As if the usual cockroaches aren’t bad enough, insect biologists at Rutgers University have identified a cold-weather cockroach living in New York. According to NBC News on Dec. 9, the little bugger has never been seen in the U.S. before and it can tolerate freezing temperatures. The insect was found at High Line Park, the new 1-mile long park constructed on the former New York Central Railroad spur called the West Side Line.
Jessica Ware and Dominic Evangelista, the investigating Rutgers’ insect biologists stated that the species Periplaneta japonica is an Asian insect, well documented there but it has never been confirmed in the United States before. The Journal of Economic Entomology published there finding in which the scientists said it is too soon to tell what kind of impact the insect will have.
They are not too worried because this species which is similar to existing ones in NYC will have to compete with existing species which means they will have less time and energy to focus on reproducing.
The discovery should be monitored carefully, however. According to Michael Scharf, a professor of urban entomology at Purdue University, in order for a species to be considered “invasive,” it has to move in, take over and push out the original species. Currently there is little threat of that happening but scientists will be keeping an eye on the situation.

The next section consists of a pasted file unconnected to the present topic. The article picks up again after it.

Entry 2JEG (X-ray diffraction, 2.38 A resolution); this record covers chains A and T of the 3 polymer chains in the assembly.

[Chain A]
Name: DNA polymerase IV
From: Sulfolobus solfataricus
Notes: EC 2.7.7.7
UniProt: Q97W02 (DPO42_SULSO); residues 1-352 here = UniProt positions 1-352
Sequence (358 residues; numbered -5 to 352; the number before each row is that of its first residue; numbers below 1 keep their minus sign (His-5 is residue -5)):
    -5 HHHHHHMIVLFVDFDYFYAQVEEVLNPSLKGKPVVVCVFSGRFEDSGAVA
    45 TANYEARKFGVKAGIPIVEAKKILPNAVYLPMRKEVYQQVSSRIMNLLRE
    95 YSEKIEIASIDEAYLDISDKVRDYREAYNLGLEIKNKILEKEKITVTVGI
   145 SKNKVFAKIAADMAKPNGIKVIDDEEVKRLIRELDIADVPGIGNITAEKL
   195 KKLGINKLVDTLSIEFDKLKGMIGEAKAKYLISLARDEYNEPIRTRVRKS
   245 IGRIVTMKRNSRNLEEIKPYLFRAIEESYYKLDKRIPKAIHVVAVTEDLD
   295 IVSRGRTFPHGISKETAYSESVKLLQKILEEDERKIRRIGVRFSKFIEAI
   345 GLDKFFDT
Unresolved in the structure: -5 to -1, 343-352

An exterminator working on the High Line was the first to spt the roach back 2012. The scientists believe it came in to NYC in the soil of some ornamental plants used in the park.
Ware concedes the roach can handle the freezing cold winters in New York but wonders how it will fair in the dirty snow the city is accustomed to. Evangelista adds that it is unlikely the new breed would mate with the old one. He says, “The male and female genitalia fit together like a lock and key, and that differs by species. So we assume that one won't fit the other."
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